Neither Yasmine nor Noura received the remains or were informed about the burial location of their loved ones. In their truth-seeking journey, they hope “to hold perpetrators accountable and to achieve justice for Syrians and the future of Syria, there is no sustaining peace without solving this fight,” said Noura.
Koblenz, a ray of hope
In the last few weeks, families of detainees and torture survivors have had their eyes set on the German city of Koblenz, where the world’s first criminal trial on state torture in Syria is taking place against two former officers of the Syrian security apparatus: Anwar Raslan and Eyad al-Ghareeb.
The trial offers a ray of hope, although with limitations. “It is the first step towards justice, we are walking the right walk, the light is very far away, but I can see it,” said Yasmine. “This accountability is for people who took the orders from people above them, I hope that accountability will be for the leaders,” Noura pointed out.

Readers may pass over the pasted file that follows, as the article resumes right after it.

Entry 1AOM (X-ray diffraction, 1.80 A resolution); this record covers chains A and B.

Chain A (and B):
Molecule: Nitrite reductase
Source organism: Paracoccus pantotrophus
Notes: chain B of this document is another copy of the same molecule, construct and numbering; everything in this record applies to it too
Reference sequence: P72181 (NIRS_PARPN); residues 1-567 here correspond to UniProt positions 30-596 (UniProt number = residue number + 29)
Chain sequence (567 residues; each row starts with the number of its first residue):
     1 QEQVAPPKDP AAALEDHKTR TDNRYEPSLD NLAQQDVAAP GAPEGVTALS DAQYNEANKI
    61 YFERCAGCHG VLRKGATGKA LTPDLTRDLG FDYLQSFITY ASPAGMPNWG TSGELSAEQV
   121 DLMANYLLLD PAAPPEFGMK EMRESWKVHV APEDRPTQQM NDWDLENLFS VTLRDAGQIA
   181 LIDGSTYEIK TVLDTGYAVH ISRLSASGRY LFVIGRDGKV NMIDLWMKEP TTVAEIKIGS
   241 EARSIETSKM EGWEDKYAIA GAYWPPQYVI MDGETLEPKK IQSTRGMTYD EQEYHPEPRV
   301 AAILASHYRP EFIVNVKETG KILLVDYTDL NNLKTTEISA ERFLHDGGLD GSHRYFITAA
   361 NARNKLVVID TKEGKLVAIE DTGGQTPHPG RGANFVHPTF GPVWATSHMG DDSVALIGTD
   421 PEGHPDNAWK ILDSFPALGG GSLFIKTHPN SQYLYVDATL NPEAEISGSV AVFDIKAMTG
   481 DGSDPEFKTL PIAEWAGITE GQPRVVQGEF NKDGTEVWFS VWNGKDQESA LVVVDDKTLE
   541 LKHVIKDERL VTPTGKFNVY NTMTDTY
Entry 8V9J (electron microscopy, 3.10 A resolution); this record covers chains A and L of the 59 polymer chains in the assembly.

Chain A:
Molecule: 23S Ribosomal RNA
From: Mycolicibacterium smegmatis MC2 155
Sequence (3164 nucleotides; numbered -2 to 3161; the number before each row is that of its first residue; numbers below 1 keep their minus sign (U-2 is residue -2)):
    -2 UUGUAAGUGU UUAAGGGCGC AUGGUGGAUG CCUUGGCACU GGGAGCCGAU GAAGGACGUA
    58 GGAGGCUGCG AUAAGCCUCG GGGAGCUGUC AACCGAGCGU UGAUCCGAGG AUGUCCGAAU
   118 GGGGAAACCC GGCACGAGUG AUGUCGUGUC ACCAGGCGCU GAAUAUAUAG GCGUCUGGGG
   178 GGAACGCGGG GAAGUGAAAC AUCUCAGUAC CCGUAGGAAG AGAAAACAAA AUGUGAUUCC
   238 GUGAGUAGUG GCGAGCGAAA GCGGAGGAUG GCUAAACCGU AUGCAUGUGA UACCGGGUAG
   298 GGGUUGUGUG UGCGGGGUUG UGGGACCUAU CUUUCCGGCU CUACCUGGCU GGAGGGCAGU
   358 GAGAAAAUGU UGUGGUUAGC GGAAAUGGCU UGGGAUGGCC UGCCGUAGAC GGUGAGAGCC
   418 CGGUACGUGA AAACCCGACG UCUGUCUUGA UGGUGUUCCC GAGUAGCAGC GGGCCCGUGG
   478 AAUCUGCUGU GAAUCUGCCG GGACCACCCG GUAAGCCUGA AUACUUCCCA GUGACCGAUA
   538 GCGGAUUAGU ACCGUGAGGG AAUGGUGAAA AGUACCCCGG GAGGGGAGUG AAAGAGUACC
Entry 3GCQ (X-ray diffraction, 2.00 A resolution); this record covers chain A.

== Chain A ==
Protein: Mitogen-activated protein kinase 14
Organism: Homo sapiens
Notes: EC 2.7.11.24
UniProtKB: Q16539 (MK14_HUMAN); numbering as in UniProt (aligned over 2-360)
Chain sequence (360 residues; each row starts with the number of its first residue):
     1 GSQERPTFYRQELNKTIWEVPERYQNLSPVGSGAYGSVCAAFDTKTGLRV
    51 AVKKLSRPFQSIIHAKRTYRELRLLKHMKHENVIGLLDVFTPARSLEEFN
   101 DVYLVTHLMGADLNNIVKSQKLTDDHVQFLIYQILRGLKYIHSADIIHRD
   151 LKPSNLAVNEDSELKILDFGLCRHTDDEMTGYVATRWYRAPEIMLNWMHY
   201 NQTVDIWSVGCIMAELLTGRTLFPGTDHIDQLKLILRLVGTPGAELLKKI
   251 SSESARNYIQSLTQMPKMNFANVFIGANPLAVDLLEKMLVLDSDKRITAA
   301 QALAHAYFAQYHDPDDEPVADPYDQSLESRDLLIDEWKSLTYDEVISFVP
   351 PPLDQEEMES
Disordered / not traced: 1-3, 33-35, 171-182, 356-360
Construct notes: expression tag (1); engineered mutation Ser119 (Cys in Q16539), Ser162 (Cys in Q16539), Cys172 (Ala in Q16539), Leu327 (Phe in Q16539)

The failure of the international community to stop the slaughter in Syria has left scars on many activists.“We don’t trust the international community because they see what is happening but don’t want to take action,” said Yasmine. Noura echoed a similar feeling when on June 16 she briefed the UNSC on the suffering of the Syrian people for ten minutes. “Will my presence here really constitute an addition to finding a solution to the issue of detainees and forcibly disappeared in Syria?” she asked the UNSC attendees – among them the Syrian government representative. “I feel that sometimes we are used somehow because there is not an international political will to stop our suffering,” Ghazi told Syria Direct.
Sexual and Gender-Based Violence as a crime against humanity
Syrian women are also at the forefront of the push for accountability for the sexual and Gender-Based Violence (SGBV) perpetrated in Syrian detention facilities.
On June 17, at an all-female press conference, the European Center for Constitutional and Human Rights (ECCHR), the Syrian Women’s Network and Urnammu announced they had filed a complaint with the German federal public prosecutor against Jamil Hassan, the former head of the Syrian Air Force Intelligence Directorate, and eight other high-ranking officers for SGBV in detention facilities in Damascus and the central city of Hama. Seven survivors (four women and three men) currently in exile in Europe are parties of the complaint: they witnessed or were subjected to rape or its threat, sexual harassment, electrical shocks to the genitals, forced nudity and forced abortion.